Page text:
Institution(s): 1. University College London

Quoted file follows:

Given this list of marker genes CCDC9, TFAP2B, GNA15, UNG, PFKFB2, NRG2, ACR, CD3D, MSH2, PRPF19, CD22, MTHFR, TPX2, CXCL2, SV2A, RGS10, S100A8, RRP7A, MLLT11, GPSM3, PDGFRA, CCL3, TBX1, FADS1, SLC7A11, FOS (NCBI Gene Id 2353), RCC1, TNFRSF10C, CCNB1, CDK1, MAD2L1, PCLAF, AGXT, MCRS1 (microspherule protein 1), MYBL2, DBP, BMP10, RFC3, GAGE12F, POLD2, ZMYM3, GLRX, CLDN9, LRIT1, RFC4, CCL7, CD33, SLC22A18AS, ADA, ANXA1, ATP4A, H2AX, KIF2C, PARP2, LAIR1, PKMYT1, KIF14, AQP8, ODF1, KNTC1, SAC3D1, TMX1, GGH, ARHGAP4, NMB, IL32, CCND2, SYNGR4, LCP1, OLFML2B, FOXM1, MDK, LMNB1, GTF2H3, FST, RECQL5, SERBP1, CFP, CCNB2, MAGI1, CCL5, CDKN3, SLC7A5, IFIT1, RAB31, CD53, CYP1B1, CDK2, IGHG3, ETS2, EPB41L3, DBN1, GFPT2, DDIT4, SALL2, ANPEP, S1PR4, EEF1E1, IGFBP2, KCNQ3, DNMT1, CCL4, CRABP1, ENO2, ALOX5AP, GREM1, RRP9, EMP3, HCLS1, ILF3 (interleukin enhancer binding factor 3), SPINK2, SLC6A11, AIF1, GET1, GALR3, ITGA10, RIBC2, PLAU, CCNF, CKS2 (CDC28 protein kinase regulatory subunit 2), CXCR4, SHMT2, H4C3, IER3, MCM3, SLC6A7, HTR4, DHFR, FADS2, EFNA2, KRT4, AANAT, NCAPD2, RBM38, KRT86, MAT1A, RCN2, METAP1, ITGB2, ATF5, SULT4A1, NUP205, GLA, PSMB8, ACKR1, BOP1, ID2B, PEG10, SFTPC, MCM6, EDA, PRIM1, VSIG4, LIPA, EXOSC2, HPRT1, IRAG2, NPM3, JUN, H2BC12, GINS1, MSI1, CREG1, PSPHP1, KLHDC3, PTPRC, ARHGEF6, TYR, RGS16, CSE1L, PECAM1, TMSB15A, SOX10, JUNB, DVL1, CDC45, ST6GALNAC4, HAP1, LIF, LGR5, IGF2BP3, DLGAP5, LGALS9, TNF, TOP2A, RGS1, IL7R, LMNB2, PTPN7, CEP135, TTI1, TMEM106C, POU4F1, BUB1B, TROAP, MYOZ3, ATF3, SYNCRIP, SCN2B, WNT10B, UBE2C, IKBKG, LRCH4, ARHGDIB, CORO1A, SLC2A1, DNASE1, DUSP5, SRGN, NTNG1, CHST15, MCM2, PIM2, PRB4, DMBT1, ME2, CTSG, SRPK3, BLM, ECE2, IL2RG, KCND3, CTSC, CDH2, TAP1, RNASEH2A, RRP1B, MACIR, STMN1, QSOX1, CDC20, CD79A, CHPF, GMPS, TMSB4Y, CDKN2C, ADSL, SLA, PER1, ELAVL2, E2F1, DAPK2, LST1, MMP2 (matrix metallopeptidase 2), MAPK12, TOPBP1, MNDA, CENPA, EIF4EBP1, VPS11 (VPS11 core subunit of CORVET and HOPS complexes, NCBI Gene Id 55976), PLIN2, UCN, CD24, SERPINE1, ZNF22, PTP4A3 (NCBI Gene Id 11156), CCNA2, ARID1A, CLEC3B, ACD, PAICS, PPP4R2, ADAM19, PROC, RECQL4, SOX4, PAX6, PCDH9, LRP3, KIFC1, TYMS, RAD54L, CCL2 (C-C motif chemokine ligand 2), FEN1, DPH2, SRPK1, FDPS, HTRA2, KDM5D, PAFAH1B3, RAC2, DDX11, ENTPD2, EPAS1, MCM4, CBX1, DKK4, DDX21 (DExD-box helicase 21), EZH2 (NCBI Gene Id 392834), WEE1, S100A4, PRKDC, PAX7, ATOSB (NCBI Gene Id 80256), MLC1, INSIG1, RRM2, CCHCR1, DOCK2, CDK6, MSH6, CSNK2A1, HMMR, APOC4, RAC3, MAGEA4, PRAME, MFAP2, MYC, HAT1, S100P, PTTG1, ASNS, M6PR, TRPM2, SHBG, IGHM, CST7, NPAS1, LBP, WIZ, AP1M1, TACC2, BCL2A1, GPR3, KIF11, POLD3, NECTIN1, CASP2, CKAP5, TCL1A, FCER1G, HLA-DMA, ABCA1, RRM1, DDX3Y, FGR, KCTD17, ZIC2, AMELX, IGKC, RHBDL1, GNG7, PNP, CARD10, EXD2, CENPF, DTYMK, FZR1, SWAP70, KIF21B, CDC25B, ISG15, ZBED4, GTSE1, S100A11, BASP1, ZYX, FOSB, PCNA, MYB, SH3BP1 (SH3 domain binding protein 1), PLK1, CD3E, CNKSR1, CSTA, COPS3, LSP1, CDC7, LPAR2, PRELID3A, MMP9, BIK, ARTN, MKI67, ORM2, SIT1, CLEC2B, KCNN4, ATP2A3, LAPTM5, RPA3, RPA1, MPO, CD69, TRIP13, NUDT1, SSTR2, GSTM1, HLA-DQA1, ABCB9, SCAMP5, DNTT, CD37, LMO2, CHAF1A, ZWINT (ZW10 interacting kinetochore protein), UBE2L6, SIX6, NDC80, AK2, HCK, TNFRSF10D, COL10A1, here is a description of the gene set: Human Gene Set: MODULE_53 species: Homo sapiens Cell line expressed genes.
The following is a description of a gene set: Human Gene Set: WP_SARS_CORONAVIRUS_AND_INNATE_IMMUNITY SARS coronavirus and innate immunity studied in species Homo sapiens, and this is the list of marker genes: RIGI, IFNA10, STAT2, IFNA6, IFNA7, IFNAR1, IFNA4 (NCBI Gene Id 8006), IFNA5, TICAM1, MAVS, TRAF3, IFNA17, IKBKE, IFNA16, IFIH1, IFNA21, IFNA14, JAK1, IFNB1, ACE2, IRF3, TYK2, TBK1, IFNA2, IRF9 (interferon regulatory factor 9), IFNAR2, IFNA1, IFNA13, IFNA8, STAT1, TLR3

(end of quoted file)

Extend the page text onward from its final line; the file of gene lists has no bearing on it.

“EIT waves” are globally-propagating disturbances in the solar corona that remain controversial more than fifteen years after their first observation by the Extreme ultraviolet Imaging Telescope (EIT) onboard the Solar and Heliospheric Observatory (SOHO). Originally identified as waves, opposing observations from a myriad of instruments and passbands have questioned this assumption and resulted in conflicting interpretations being proposed to explain this phenomenon. The launch in 2010 of the Solar Dynamics Observatory (SDO) has revolutionised our understanding of these features, providing high temporal and spatial resolution observations of “EIT waves” and their evolution through the solar corona. These observations have allowed the development of automated tracking algorithms and better data-driven simulations, which, combined with detailed case studies and statistical analysis of event databases are leading to a better understanding of “EIT waves”. Analysis of these features is therefore moving beyond a simple investigation of their physical nature towards using them to study the corona through which they propagate. Here, we review the theories proposed to explain “EIT waves”, placing them in the context of the observations available at the time and showing how these theories have been updated with improved observations and models. We then look towards the future, studying how “EIT waves” may be used to study the structure of the solar corona and infer the properties of their associated coronal mass ejections.